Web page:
Exposure to a wide range of cultures and faiths is paramount to providing students with a well-rounded higher education, and to building an enlightened and inclusive society. With this shared objective, California State University, Northridge collaborated with Drs. Jasvant Modi and Meera Modi on their $800,000 gift to support the Bhagvan Ajitnath Endowed Professorship in Jain Studies in CSUN’s Department of Religious Studies, part of the College of Humanities.
The principal objective of the endowment is the creation and continued offering of courses on the fundamental principles of Jainism, one of three major religions of early India and, according to Dr. Jasvant Modi, one of the least known and understood.
“I was born in a Jain family, and I am proud of my heritage,” he said. “I want to spread knowledge of Jainism and its tenets of nonviolence, non-possessiveness and plurality. In academia, there was no curriculum available, and I felt that establishing a professorship would be a great way to go.”
The Modis’ commitment to higher education and Jain studies — including the burgeoning program at CSUN — was noted in a recent Los Angeles Times article on Jain studies.
While the Modis’ faith is deeply held, their connection to CSUN could be characterized as serendipitous. The couple already had established a Jain studies chair at the University of California at Irvine when, attending a luncheon for the Indian community, they found themselves seated at the same table with Phyllis K. Herman, a professor of religious studies at CSUN who specializes in South Asian religious traditions, and Suren Seropian, director of development for CSUN’s College of Humanities. As the conversation took off, the potential benefit to students of bringing Jain education to CSUN became apparent. Many conversations and meetings later, an agreement was reached.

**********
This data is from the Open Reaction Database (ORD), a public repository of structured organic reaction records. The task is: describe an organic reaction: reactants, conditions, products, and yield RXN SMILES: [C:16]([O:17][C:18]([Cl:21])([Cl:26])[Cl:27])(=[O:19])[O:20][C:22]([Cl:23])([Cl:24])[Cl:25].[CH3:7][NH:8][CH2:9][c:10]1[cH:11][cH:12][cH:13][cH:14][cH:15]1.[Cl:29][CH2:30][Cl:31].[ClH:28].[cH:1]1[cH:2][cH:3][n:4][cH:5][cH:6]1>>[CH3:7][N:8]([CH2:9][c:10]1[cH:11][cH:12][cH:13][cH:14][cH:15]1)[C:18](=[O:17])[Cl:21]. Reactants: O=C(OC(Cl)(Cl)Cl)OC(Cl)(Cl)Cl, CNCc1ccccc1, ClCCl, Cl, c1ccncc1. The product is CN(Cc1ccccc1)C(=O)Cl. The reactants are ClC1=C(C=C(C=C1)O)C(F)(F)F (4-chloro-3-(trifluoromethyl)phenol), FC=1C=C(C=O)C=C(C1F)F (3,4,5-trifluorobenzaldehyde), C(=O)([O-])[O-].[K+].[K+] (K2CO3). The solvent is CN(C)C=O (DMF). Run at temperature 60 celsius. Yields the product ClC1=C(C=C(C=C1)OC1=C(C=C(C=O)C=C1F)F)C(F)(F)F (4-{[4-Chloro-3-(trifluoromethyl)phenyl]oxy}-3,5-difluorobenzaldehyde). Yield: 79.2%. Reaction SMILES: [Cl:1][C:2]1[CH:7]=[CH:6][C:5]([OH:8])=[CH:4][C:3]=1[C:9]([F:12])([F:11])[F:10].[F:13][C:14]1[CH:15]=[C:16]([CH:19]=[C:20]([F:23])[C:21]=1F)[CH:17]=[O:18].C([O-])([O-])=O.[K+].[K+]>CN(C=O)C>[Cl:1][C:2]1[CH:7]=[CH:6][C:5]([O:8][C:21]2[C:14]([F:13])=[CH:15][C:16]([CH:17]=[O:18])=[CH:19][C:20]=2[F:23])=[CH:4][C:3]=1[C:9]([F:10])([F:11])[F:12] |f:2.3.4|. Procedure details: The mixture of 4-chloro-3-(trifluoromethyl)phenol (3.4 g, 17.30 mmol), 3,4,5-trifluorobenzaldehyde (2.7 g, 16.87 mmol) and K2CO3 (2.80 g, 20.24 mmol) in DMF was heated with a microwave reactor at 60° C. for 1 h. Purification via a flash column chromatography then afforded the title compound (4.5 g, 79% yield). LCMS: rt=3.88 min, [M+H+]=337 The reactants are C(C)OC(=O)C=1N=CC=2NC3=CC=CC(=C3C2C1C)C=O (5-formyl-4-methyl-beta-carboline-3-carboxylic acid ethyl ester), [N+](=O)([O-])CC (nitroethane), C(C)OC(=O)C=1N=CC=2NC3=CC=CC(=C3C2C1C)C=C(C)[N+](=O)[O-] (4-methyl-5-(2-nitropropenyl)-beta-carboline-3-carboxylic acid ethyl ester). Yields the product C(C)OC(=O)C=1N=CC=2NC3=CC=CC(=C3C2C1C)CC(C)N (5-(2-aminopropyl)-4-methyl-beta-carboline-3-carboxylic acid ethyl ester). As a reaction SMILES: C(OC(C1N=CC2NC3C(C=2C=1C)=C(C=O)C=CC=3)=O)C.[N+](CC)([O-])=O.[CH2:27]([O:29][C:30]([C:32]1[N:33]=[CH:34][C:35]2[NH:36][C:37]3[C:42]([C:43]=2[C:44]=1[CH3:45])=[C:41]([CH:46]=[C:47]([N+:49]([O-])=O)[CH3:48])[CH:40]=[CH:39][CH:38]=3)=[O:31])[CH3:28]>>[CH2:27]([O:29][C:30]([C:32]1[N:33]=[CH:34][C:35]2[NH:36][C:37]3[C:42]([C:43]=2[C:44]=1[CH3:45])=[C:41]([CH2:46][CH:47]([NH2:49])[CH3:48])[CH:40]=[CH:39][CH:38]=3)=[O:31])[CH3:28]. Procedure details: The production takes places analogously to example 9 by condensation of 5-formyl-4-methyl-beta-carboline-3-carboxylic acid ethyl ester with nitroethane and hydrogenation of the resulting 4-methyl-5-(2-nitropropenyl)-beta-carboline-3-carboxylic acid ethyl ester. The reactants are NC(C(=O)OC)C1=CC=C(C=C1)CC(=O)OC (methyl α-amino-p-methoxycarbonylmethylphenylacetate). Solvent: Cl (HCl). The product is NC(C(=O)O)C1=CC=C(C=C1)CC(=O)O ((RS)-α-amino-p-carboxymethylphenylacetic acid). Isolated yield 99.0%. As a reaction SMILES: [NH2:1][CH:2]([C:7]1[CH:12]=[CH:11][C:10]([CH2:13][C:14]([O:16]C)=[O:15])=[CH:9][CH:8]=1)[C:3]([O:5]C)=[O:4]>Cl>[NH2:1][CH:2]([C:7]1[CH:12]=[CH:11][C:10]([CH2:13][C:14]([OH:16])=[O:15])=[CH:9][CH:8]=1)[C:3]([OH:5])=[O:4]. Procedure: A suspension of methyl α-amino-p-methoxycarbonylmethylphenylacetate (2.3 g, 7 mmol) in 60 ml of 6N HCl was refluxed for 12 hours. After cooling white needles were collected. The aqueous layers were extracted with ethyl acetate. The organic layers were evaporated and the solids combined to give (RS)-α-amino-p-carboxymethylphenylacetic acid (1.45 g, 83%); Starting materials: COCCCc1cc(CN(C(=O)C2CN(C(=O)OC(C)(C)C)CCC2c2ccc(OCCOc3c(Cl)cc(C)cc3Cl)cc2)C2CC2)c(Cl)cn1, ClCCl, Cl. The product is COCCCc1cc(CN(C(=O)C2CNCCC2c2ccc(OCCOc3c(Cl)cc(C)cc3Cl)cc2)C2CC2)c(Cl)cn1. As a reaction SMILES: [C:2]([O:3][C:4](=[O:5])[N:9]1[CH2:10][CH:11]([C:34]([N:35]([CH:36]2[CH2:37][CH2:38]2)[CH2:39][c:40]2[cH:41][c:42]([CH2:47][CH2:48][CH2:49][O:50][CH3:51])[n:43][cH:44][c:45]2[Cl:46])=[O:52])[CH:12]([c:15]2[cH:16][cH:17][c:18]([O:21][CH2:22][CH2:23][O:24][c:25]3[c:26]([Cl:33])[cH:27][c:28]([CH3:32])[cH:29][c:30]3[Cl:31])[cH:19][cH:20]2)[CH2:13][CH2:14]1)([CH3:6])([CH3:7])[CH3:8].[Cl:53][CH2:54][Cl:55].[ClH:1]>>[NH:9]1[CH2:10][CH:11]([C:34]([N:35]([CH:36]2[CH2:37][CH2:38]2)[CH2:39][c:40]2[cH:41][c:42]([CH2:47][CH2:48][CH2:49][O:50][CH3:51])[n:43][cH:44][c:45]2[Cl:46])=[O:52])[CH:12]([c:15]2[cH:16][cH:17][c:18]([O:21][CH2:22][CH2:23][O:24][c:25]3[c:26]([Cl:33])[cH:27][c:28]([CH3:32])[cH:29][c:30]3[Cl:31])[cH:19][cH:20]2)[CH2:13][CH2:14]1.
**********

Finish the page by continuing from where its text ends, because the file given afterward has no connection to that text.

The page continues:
“CSUN plays a vital role in upholding the values of an equitable and inclusive society, exposing students to a wide range of ideas, cultures and opportunities for growth,” said CSUN President Erika D. Beck. “Students must be able to work in a globalized world, and this gift for Jain studies from the Modis allows us to expand our cultural curriculum to better equip our students to thrive.”
“This generous gift from the Modi family enables the Department of Religious Studies to continue to offer a curriculum that explores the diversity of the world’s religions in their historical and contemporary contexts,” added Jackie Stallcup, interim dean of the College of Humanities.
The successful candidate for the Bhagvan Ajitnath Endowed Professorship in Jain Studies will teach courses on the religions of Southeast Asia, with a special focus on Jainism.
“As one of the world’s oldest religions, the study of Jainism is a part of the religious studies curriculum,” said Mustafa Ruzgar, chair of the Department of Religious Studies. “This endowed professorship allows for a deeper exploration of this ancient religion and the ways it has shaped culture and history.”
The Modis’ hope is to create opportunities for more people to learn about the philosophy and teachings of Jainism.
“CSUN depends upon the generosity of individuals to volunteer and give,” said Robert Gunsalus, vice president for University Relations and Advancement and president of the CSUN Foundation. “We hope that the outstanding generosity of the Modis will encourage others to follow in their footsteps to have an uplifting effect on CSUN students and the community.”
Among the Modis’ goals with their generous gift is to set an example for the Jain community, much of which is concentrated in parts of the San Fernando Valley.
“I hope this gift will inspire others to come forward with their time, ideas and money to preserve and advance this heritage,” Jasvant Modi said. “CSUN has a reputation of producing great teachers. And, our world needs more Gandhis, Nelson Mandelas and Martin Luther Kings.”